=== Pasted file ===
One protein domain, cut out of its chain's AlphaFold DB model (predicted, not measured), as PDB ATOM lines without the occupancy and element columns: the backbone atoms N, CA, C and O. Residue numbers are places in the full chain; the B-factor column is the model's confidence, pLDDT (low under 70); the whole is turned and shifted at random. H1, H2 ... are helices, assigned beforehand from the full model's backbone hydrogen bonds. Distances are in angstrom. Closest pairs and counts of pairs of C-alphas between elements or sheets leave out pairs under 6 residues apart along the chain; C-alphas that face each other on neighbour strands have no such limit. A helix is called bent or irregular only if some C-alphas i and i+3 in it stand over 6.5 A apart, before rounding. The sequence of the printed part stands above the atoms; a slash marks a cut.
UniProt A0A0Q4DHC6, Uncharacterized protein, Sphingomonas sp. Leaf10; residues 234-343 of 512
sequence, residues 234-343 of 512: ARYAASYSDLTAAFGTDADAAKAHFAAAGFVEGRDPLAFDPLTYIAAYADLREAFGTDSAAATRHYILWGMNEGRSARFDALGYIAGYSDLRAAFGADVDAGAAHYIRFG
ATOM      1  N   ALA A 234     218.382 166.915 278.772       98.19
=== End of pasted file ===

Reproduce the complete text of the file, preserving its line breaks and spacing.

One protein domain, cut out of its chain's AlphaFold DB model (predicted, not measured), as PDB ATOM lines without the occupancy and element columns: the backbone atoms N, CA, C and O. Residue numbers are places in the full chain; the B-factor column is the model's confidence, pLDDT (low under 70); the whole is turned and shifted at random. H1, H2 ... are helices, assigned beforehand from the full model's backbone hydrogen bonds. Distances are in angstrom. Closest pairs and counts of pairs of C-alphas between elements or sheets leave out pairs under 6 residues apart along the chain; C-alphas that face each other on neighbour strands have no such limit. A helix is called bent or irregular only if some C-alphas i and i+3 in it stand over 6.5 A apart, before rounding. The sequence of the printed part stands above the atoms; a slash marks a cut.
UniProt A0A0Q4DHC6, Uncharacterized protein, Sphingomonas sp. Leaf10; residues 234-343 of 512
sequence, residues 234-343 of 512: ARYAASYSDLTAAFGTDADAAKAHFAAAGFVEGRDPLAFDPLTYIAAYADLREAFGTDSAAATRHYILWGMNEGRSARFDALGYIAGYSDLRAAFGADVDAGAAHYIRFG
ATOM      1  N   ALA A 234     218.382 166.915 278.772       98.19